She’s known on McCooey Field as a goal-scoring machine and in the classroom as an outstanding student who brings a thought-provoking perspective to the socio-economic implications inside of the sports industry she loves.
But to the surprise of many, this sport enthusiast—who has racked more goals than anyone in the history of William Smith field hockey—has spent the core of her studies at HWS examining the darker side of sports that she says is too often neglected.
“We need to be critical of the things we love in order to make them better, said Sophie Dennis, whose passion for athletics led her to develop an individual major of sports in society. “My love for the game increased throughout high school and college and inspired me to investigate issues more closely. The sports industry has a profound negative affect that can be invisible. On the surface we see the fun and the benefits of fitness but we need to look down deeper in a critical way. We need to improve the less positive elements in sports.
For the past four years, under the direction of her adviser Jo Beth Mertens, associate professor of economics, Dennis has studied the contradictory roles that sports play in the United States and examined many of the undesirable consequences of an industry that tops $213 billion in revenues annually. Her research is the impetus behind the fifth HWS Day, “Only a Game? The Role of Sport in Society, dedicated to taking a tough look at the U.S. sports industry. From April 9 to 13, six experts will come to campus to discuss sports in relation to economic disparity, educational imbalance, and the opportunity barriers for participation due to disabilities, sexual orientation or gender.
“To the credit of Sophie’s hard work and enthusiasm, a series of critical discussions will take place during HWS Day, said Mertens. “Sophie approaches and conquers academics the same way she has conquered field hockey. She welcomes challenges and views everything as an opportunity to learn more. Her intellectual versatility and ability cross disciplines in biology, economics, sociology, psychology and have come to bear on organizing this forum.
Dennis credits sports with providing her with self-esteem and a strong work ethic but is disappointed that what has given her so much provides so little to others. “It is ironic that sports began as an outlet for the working class, yet that very group is now being pushed out by high ticket prices, she explained. “Many view sport as a venue that is free from issues of class and power. They see sport as an avenue that is open to anyone to watch or participate but that is more myth than reality.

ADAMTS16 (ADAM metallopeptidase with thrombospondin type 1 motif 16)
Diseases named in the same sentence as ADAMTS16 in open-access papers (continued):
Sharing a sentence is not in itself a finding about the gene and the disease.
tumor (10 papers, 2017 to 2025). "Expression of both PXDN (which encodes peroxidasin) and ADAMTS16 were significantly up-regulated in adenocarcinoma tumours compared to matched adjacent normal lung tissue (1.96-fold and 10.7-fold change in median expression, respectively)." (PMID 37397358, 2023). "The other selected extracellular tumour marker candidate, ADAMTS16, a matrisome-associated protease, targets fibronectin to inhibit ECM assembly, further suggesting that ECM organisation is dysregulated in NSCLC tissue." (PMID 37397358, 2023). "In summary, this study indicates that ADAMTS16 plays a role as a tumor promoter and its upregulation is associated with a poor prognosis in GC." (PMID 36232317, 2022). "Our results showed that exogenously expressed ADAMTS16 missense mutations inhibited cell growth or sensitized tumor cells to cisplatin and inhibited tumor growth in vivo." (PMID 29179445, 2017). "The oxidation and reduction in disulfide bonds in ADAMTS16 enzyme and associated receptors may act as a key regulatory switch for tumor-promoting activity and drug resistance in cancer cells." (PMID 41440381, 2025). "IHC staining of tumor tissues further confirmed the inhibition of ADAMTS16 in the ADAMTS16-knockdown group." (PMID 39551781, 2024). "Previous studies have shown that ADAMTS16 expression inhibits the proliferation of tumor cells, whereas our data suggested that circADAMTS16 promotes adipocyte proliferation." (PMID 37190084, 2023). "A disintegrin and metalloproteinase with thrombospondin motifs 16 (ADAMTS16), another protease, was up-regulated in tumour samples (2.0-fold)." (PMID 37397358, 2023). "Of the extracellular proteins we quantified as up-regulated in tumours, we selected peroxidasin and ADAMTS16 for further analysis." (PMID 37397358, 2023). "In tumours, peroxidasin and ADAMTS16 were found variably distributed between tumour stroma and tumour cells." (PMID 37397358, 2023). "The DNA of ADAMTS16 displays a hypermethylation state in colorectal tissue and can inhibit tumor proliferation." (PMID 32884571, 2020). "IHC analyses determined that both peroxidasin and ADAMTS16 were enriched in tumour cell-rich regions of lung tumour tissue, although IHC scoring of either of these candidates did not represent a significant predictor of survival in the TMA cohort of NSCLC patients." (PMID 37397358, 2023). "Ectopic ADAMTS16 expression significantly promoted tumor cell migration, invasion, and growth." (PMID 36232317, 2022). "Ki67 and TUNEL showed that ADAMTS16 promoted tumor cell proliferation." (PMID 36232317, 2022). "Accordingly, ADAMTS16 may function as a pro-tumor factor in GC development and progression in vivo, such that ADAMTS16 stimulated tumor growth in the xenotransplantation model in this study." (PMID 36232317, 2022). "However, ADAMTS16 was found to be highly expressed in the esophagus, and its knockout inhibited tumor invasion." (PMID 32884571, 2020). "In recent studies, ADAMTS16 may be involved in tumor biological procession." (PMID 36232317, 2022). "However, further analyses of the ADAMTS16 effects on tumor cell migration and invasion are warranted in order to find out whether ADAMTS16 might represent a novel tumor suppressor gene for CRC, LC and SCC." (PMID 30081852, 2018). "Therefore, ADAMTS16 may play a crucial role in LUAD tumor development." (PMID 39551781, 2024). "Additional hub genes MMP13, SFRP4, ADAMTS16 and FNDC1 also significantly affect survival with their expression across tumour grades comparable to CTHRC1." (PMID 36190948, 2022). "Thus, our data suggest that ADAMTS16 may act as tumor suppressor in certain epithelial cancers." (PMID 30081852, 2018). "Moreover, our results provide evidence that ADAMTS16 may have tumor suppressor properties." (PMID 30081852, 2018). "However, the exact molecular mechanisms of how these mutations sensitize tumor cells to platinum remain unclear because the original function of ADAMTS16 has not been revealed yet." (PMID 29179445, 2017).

Title IX and the Americans with Disabilities Act have helped but professional sports are still dominated by males and in particular heterosexual males, and disparity is still evident in equal access for individuals with disabilities. In college sports, a $4 billion business annually, there is often unequal distribution of funds on campuses with the majority of funds going toward building and maintaining athletic facilities, and providing preferential admission to athletes who have special tutors and often take less difficult courses. Youth sports that were once thought to help build character can find coaches hitting players and parents yelling at opponents. She calls the “winning at any cost attitude the very darkest side to sports where athletes use performance enhancing drugs, cheating is accepted, and studies are finding college athletes more likely than the general college population to commit sexual assault.
So what does Dennis hope this exposé will accomplish? “I want to use HWS Day as a vehicle to make change happen, she said. “I want people to hear what these speakers have to say. I hope this will raise awareness around our community and help to bring about social change and action. That is my main goal.
“We need to be concerned about these topics and devise strategies to remove the negative consequences of sport, in order to improve it.
Heron field hockey Head Coach Sally Scatton couldn’t be more proud of Dennis and is confident in HWS Day’s success. “HWS Day will cap off four years of an exemplary academic and athletic career. The enormity and diversity of the week’s lineup does not surprise me. Sophie is never satisfied with the status quo, she challenges herself every day to reach her goals.
True to form, this three-time field hockey All-American plans to continue her outreach beyond this forum in two ways: by attending graduate school as a recipient of the prestigious NCAA Postgraduate Scholarship and becoming a college coach and athletic director. At HWS, she intends to pass her torch to Kaitlyn Hamilton, a first-year field hockey player who not only wants to compete but pursue the same major.
“In the end, I want to coach, Dennis said. “Coaches have had a big impact on my life. Knowing what I’ve done and learned, I want to be able to influence and pass on what I have learned to other athletes. I had a great experience and I want to be able to give that to others.